Dear JCF, are you sure ? If you really want to be in commmunion with them then you should be shouting loudly that ECUSA has to take "full account" of their beliefs! And that isn't an easy thing to do. These are the people who find no alternative in Scripture but to reject same-sex sex as sinful, who say that your love is unholy. It will mean rolling back "full inclusion" of LGBTQ people. They assert that Bishops and Synods have no authority to reject what Scripture says... and are rejecting the authority of local Bishops - risking their careers and church buildings and fund, and/or completely leaving ECUSA for African or Asia Provinces. They can't accept homosexuality.

Is communion with them what you really want ? Will you pay the price ? They can't and won't ! I don't think you want to either...

Posted by Dave at Tuesday, 13 June 2006 at 10:40pm BST

Glad to see you reading my mind, Dave. ;-/

{sarcasm off}

"If you really want to be in commmunion with them then you should be shouting loudly"

I really think there is too much, rather than too little, shouting...

"Communion" means coming to the *common table of Our Lord*: nothing more and nothing less. There are no preconditions, there will be no "rolling back".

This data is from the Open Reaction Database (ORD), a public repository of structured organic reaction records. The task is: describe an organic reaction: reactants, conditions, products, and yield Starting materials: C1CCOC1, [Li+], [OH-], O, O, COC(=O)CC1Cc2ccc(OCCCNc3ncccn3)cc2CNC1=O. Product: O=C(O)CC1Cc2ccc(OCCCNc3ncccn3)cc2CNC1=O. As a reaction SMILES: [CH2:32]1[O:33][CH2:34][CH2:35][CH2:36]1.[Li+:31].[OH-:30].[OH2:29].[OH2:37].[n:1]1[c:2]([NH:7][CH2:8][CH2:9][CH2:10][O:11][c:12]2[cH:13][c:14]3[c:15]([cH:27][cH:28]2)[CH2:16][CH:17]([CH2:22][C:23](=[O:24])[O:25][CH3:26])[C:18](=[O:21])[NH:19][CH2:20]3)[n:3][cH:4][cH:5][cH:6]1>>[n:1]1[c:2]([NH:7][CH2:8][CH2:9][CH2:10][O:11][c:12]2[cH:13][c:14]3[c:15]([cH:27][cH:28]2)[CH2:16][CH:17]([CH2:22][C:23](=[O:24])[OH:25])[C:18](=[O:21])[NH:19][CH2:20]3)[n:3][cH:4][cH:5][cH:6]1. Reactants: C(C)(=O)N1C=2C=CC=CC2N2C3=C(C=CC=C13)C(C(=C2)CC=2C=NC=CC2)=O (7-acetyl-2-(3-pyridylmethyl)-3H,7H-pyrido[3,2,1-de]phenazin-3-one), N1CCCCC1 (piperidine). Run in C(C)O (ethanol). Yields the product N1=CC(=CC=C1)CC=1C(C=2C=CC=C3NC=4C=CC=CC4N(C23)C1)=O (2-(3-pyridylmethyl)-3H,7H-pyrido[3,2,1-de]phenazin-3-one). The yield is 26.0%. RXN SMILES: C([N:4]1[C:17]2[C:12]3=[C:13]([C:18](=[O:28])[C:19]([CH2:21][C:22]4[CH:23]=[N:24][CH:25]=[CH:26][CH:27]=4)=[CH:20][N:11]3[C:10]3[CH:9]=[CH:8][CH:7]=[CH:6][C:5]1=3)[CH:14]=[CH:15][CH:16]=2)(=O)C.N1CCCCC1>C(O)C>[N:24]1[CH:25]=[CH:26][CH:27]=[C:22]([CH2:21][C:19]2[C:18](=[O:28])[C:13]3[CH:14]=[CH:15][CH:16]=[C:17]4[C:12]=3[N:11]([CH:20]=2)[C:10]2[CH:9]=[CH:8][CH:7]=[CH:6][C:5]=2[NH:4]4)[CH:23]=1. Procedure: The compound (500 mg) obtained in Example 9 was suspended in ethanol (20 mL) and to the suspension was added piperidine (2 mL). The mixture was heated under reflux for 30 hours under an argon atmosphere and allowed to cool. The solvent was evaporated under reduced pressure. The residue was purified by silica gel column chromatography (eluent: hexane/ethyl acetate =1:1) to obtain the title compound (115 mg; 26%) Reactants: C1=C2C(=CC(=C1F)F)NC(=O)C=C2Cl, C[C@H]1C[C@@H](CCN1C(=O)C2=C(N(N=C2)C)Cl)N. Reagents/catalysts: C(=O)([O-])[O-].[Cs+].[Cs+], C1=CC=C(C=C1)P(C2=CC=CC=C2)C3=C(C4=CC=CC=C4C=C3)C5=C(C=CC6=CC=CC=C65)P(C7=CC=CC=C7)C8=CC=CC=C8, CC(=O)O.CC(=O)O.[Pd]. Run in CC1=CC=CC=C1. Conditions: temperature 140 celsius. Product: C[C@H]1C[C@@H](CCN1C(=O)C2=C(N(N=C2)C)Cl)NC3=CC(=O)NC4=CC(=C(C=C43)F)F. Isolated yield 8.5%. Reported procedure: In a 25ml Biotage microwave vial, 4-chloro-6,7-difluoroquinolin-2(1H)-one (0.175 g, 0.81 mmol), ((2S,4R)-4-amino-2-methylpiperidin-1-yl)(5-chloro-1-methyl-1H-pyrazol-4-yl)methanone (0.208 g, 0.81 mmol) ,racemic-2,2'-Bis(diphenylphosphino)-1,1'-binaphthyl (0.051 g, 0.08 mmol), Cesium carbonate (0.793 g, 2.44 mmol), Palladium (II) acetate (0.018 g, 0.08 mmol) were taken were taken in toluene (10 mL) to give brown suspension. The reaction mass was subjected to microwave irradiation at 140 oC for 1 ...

There's Christ. There he is, welcoming ***ALL*** to come and feed on him. Either you take him up on his offer (me! me! me! Feed me!), or you don't.

I pray everyone answers affirmatively to Christ's invitation: that would make me extremely happy :-D ...

...but I won't be held *responsible*, for anyone who says "No". That's their responsibility, alone.

Posted by J. C. Fisher at Wednesday, 14 June 2006 at 12:24am BST

Right on, Nadine! This is exactly the type of Reformed Catholic church that I could support, too! Let Sydney, Nigeria, Argentina, etc. go their own ways, and we’ll go ours. Who knows, such a development might attract progressive Roman churches, too like Holland and Denmark.

Posted by Kurt at Wednesday, 14 June 2006 at 1:23pm BST

Dear Nadine and Kurt, the prospect is appealing from this side of the fence too!

Posted by Dave at Wednesday, 14 June 2006 at 8:41pm BST